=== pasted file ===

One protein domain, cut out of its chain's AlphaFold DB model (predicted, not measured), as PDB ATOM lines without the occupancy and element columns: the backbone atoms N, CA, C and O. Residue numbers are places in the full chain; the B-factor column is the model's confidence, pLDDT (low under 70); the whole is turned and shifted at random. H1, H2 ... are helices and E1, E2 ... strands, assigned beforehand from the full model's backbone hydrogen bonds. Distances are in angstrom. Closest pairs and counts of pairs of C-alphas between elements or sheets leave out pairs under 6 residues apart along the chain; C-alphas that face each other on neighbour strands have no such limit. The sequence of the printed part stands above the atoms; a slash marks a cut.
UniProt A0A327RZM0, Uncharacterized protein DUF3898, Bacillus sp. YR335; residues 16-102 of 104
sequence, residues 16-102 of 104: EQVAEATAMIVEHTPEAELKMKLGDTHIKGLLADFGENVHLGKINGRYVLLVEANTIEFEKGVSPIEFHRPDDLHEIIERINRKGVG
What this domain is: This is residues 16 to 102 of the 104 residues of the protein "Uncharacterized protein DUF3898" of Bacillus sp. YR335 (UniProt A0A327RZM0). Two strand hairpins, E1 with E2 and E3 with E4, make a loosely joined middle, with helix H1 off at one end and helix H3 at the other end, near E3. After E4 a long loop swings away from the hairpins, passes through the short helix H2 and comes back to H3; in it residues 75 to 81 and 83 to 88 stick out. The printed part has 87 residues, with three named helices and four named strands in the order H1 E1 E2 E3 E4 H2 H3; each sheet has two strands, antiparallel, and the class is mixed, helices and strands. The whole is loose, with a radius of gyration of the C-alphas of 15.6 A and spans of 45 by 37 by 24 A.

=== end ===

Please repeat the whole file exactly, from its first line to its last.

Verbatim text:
One protein domain, cut out of its chain's AlphaFold DB model (predicted, not measured), as PDB ATOM lines without the occupancy and element columns: the backbone atoms N, CA, C and O. Residue numbers are places in the full chain; the B-factor column is the model's confidence, pLDDT (low under 70); the whole is turned and shifted at random. H1, H2 ... are helices and E1, E2 ... strands, assigned beforehand from the full model's backbone hydrogen bonds. Distances are in angstrom. Closest pairs and counts of pairs of C-alphas between elements or sheets leave out pairs under 6 residues apart along the chain; C-alphas that face each other on neighbour strands have no such limit. The sequence of the printed part stands above the atoms; a slash marks a cut.
UniProt A0A327RZM0, Uncharacterized protein DUF3898, Bacillus sp. YR335; residues 16-102 of 104
sequence, residues 16-102 of 104: EQVAEATAMIVEHTPEAELKMKLGDTHIKGLLADFGENVHLGKINGRYVLLVEANTIEFEKGVSPIEFHRPDDLHEIIERINRKGVG
What this domain is: This is residues 16 to 102 of the 104 residues of the protein "Uncharacterized protein DUF3898" of Bacillus sp. YR335 (UniProt A0A327RZM0). Two strand hairpins, E1 with E2 and E3 with E4, make a loosely joined middle, with helix H1 off at one end and helix H3 at the other end, near E3. After E4 a long loop swings away from the hairpins, passes through the short helix H2 and comes back to H3; in it residues 75 to 81 and 83 to 88 stick out. The printed part has 87 residues, with three named helices and four named strands in the order H1 E1 E2 E3 E4 H2 H3; each sheet has two strands, antiparallel, and the class is mixed, helices and strands. The whole is loose, with a radius of gyration of the C-alphas of 15.6 A and spans of 45 by 37 by 24 A.